By: Robert J. McCarthy
Chris Collins is about to come charging back into the political arena, months after he lost re-election as Erie County executive.
Collins declared his candidacy for the 27th Congressional District in an interview with The Buffalo News, setting up what could prove a titanic contest against Democratic incumbent Kathleen C. Hochul, a longtime rival when both served in county government.
“She’s been to Washington, and now she has a voting record that suggests she’s in the hip pocket of Barack Obama,” Collins said, hinting that Hochul’s association with the president will prove a major theme in the upcoming contest.
“Kathy, frankly, was not honest about her values,” he added. “Her voting record shows her for big government and in lock step with unions.”
But before he can take on Hochul in November, Collins first must win a Republican primary against Iraq War veteran David Bellavia of Batavia on June 26.
Bellavia also has declared for the office. And County Legislature Minority Leader John J. Mills has said he will announce on Monday whether he will join the race.
Collins, 61, brings to his newest effort name recognition, top political advisers, and a personal fortune that he has used liberally in three previous campaigns. He said the new 27th District, fortified with more Republican voters following reapportionment, is perfectly tailored for his message of small government and fiscal discipline.
Some political observers say the new candidate risks getting overwhelmed by “Collins fatigue” so soon after a convincing loss. But virtually all the towns in the new district overwhelmingly supported him in November, he pointed out, while municipalities like Buffalo and Amherst that voted for Democrat Mark C. Poloncarz are now part of the territory to be represented by Rep. Brian Higgins, D-Buffalo, in a predominantly Democratic district.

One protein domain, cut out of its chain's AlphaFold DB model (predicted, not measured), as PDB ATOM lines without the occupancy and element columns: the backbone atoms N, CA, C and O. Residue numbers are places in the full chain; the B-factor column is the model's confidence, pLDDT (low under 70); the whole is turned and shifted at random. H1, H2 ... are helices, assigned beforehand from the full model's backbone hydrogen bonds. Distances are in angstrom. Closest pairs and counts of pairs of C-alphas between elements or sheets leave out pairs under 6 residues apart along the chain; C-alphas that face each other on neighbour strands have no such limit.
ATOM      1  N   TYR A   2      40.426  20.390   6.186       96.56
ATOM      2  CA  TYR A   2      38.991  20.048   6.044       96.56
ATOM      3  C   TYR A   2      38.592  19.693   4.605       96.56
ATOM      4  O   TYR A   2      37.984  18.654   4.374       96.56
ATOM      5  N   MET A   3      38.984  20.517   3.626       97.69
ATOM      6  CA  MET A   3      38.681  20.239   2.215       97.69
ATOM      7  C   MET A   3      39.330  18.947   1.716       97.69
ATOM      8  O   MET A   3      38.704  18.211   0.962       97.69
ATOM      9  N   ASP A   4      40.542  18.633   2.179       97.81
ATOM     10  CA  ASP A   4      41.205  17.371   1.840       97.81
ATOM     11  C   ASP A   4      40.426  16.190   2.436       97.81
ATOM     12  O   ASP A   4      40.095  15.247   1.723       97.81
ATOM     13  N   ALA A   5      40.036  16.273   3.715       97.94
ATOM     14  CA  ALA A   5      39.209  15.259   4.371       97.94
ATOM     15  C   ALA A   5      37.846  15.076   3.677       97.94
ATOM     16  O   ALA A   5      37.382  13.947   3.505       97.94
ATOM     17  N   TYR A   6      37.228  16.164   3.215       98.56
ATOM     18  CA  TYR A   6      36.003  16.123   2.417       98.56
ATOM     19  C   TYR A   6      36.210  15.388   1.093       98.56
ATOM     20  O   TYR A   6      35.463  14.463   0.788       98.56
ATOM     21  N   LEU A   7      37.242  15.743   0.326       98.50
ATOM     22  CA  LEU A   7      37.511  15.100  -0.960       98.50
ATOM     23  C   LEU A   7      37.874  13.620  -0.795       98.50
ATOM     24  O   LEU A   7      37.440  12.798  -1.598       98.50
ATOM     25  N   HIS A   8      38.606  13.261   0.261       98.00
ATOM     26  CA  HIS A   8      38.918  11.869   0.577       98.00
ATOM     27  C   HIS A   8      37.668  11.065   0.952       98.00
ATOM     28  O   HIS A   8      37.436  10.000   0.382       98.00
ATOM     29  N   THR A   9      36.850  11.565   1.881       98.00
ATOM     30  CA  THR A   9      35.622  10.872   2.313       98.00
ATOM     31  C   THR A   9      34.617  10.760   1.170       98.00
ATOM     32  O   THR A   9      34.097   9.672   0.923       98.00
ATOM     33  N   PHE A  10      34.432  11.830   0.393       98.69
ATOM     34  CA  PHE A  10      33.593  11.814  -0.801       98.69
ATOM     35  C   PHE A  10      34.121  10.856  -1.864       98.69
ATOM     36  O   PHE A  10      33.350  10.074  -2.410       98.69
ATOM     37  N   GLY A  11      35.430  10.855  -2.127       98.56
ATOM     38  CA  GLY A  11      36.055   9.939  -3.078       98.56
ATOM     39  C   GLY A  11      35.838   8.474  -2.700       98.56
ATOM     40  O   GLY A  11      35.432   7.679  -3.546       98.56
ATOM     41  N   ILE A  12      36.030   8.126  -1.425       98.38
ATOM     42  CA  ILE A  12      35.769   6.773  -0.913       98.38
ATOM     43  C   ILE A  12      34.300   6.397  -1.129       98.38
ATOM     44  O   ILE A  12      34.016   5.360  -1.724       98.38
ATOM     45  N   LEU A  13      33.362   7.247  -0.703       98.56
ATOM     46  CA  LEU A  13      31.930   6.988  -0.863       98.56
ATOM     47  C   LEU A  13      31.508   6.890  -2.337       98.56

Collins acknowledged that hot-button issues like cutting aid to cultural organizations and libraries may have cost him the votes of Democrats in Buffalo and even the election. But he said suburban voters understood he was aiming to rein in government spending and reduce taxes.
“I had to make some tough choices,” he said. “Some could say it cost my re-election. But I will not compromise on my core values.”
After Hochul won a special Congressional election that gained national attention 10 months ago against Collins ally Jane L. Corwin, it is expected the November contest will also rank as one of the nation’s premier congressional elections that will cost millions of dollars.
Corwin ran into a political buzz saw last year when she supported Republican plans to reform Medicare, which she called an unsustainable entitlement. Democrats pummeled the Clarence assemblywoman for her stand, and Hochul easily triumphed in a race where she was also aided by the third party candidacy of industrialist and veteran congressional candidate Jack Davis.
But Collins said Corwin was “ambushed” by a national Democratic machine that misrepresented her stand. While he admits his position does not differ significantly from Corwin’s, he says he will offer bipartisan solutions that would not affect those close to retirement.